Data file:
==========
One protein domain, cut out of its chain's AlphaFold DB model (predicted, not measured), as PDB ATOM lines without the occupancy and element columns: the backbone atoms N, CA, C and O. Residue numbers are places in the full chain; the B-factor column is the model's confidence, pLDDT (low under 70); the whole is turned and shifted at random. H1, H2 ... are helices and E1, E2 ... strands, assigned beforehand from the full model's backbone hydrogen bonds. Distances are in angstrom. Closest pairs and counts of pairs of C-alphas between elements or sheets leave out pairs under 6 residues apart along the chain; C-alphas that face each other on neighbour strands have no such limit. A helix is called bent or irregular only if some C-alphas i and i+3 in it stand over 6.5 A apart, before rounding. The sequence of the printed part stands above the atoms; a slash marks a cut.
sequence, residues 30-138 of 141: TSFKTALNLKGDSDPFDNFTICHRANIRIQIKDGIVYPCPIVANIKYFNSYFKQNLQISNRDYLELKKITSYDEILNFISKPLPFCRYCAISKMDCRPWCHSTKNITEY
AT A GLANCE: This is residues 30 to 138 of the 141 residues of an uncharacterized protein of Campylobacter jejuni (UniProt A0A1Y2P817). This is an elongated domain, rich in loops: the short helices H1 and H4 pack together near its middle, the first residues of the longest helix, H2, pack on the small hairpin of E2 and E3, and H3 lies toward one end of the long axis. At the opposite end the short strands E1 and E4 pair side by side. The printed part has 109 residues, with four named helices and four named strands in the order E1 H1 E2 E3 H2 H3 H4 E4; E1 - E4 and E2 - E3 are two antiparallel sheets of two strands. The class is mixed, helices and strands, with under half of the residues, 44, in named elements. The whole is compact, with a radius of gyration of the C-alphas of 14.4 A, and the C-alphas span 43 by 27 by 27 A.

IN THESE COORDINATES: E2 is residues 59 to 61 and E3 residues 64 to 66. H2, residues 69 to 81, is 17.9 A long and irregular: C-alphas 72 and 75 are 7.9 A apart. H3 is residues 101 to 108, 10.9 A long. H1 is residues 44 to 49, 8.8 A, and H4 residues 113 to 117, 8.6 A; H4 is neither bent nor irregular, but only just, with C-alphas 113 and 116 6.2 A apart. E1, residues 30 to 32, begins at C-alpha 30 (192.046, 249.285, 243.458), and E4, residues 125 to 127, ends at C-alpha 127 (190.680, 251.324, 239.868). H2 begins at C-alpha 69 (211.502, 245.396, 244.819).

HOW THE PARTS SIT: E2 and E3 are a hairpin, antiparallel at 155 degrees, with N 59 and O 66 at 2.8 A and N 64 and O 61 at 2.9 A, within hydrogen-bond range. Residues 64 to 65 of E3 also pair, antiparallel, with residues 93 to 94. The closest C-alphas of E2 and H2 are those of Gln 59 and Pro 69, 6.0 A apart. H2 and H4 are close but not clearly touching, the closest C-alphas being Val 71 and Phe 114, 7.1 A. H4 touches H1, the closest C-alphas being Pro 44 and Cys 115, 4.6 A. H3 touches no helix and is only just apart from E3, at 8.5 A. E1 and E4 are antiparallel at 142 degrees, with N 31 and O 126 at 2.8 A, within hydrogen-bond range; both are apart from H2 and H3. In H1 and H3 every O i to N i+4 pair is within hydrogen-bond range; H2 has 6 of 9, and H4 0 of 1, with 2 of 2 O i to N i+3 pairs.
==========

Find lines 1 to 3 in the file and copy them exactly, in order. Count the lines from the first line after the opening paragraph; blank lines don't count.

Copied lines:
sequence, residues 30-138 of 141: TSFKTALNLKGDSDPFDNFTICHRANIRIQIKDGIVYPCPIVANIKYFNSYFKQNLQISNRDYLELKKITSYDEILNFISKPLPFCRYCAISKMDCRPWCHSTKNITEY
AT A GLANCE: This is residues 30 to 138 of the 141 residues of an uncharacterized protein of Campylobacter jejuni (UniProt A0A1Y2P817). This is an elongated domain, rich in loops: the short helices H1 and H4 pack together near its middle, the first residues of the longest helix, H2, pack on the small hairpin of E2 and E3, and H3 lies toward one end of the long axis. At the opposite end the short strands E1 and E4 pair side by side. The printed part has 109 residues, with four named helices and four named strands in the order E1 H1 E2 E3 H2 H3 H4 E4; E1 - E4 and E2 - E3 are two antiparallel sheets of two strands. The class is mixed, helices and strands, with under half of the residues, 44, in named elements. The whole is compact, with a radius of gyration of the C-alphas of 14.4 A, and the C-alphas span 43 by 27 by 27 A.

IN THESE COORDINATES: E2 is residues 59 to 61 and E3 residues 64 to 66. H2, residues 69 to 81, is 17.9 A long and irregular: C-alphas 72 and 75 are 7.9 A apart. H3 is residues 101 to 108, 10.9 A long. H1 is residues 44 to 49, 8.8 A, and H4 residues 113 to 117, 8.6 A; H4 is neither bent nor irregular, but only just, with C-alphas 113 and 116 6.2 A apart. E1, residues 30 to 32, begins at C-alpha 30 (192.046, 249.285, 243.458), and E4, residues 125 to 127, ends at C-alpha 127 (190.680, 251.324, 239.868). H2 begins at C-alpha 69 (211.502, 245.396, 244.819).